To catch the drift of this thread you've got to start over at KJ's Cheese. This is a conversation , among friends, and you're welcome to join in. Go there, read, and then come back.
C'mon, tee bee! You surely recognize the connection that I was trying to make between Sheehan and whatshimname was not about their respective causes, but about their methods! My modus operandi is to convince lawmakers both behind the scenes and through open discussion about the correctness, or incorrectness, of the position taken by the Court, not to threaten or embarass them personally. However much we might dislike the outcome, it was the result of a great deal of thought by some of the smartest jurists on the planet. The result sucked, in my view, and it begs for a response a legislative response fashioned state-by-state.
Consider, however: But for the media's (and my own) victimization of the "little old lady in New Haven," isn't this decison exactly the kind of inflamatory libertarian kindling a federalist movement should cherish? The Supremes have thrown down, in spades, a gauntlet, through which the American people might choose their course, and it has provided them the reason to excercise the very rights we have accused the Court of denying us. Kelo (might) stand for the proposition that it's for the states, not the Feds, to decide the extent of eminent domain. Its message is clearly: "Get off your ass, people. Fix your own rights." I am not entirely sure that was not the real "point" the Court meant to be taken away.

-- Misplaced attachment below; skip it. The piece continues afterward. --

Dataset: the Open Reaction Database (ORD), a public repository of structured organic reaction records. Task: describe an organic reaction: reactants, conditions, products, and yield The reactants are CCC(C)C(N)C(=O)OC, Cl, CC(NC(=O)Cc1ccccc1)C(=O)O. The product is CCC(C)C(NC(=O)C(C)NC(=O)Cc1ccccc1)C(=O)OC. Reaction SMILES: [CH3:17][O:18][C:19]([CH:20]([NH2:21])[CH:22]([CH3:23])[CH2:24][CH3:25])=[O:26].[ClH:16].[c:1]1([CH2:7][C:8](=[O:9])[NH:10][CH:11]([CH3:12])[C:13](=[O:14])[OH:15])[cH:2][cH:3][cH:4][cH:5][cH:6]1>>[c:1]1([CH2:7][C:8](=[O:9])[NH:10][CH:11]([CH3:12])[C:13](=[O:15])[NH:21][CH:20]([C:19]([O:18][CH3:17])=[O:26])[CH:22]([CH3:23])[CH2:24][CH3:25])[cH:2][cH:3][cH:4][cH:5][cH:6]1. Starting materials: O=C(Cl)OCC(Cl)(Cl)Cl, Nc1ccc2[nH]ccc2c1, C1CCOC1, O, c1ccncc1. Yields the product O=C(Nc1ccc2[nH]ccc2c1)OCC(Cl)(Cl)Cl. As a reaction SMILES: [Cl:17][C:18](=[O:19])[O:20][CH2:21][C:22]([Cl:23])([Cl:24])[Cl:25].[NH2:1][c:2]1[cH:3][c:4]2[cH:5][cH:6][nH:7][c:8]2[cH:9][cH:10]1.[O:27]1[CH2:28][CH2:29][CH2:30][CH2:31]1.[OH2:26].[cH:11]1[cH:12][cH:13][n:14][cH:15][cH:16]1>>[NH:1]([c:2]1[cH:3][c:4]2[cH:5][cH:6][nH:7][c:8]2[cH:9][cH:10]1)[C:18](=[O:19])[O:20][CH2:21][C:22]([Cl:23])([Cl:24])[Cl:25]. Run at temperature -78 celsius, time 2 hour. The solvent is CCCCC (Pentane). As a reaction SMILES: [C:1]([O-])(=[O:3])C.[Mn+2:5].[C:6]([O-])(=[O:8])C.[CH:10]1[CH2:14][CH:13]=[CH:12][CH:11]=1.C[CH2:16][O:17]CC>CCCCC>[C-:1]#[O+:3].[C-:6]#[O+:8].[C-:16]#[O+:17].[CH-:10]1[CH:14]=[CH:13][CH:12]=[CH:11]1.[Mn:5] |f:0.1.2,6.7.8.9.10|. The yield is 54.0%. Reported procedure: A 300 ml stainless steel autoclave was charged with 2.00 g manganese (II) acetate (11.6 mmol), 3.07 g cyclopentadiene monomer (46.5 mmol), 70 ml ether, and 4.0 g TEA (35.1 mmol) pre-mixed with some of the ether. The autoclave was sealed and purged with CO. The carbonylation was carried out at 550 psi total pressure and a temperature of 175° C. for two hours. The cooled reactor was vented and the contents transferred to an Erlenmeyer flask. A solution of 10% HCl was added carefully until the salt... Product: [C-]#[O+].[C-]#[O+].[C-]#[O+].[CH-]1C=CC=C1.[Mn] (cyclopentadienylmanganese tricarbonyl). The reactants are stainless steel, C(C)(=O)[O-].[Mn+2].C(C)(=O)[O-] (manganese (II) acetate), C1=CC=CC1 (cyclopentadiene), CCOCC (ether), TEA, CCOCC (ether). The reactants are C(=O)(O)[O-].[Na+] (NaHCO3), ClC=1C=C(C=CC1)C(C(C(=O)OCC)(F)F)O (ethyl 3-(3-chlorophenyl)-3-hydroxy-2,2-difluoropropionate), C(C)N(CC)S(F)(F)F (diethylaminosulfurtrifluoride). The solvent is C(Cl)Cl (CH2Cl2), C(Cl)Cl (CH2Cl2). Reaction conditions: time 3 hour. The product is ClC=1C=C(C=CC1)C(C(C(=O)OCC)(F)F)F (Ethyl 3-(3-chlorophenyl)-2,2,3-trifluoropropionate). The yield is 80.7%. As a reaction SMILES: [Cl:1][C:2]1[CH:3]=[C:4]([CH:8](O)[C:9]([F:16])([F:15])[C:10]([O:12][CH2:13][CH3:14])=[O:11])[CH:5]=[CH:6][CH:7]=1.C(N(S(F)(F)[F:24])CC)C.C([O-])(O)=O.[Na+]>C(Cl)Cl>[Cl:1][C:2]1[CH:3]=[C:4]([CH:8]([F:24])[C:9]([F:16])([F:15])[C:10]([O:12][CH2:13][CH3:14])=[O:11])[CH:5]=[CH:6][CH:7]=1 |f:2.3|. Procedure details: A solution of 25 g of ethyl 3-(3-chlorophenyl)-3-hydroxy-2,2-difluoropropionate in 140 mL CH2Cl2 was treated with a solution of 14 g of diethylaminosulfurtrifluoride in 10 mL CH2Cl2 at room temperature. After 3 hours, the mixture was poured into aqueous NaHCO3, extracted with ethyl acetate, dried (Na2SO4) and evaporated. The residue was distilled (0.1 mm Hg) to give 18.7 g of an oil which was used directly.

On the face of it, of course, the Court's decision flies in the face of the "takings clause." More subtley, perhaps, the Court has invited the states... no, it has forced the states, to come to grips with the internal conflicts existing between the pervasive and state-promoted inequalities between in-state and out-of-state interests, fostered by interstate competition for economic expansion, and reflected in permissive state laws granting exorbitant tax breaks and sweetheart zoning deals, and the state's primary obligation to protect the property rights of its citizens. As much as I disagree with Kelo, I must admit that the court has (purposefully?) handed the citizenry a cause célèbre to challenge the corrosive effects on social planning the states have fostered through unchecked abuses of emminent domain.
Maybe I'm wrong. Maybe this is just plain over-reaching by the Court (which was my initial impression). But from such misguided teachings may spring great justice. And maybe I'm just catching on to the lesson.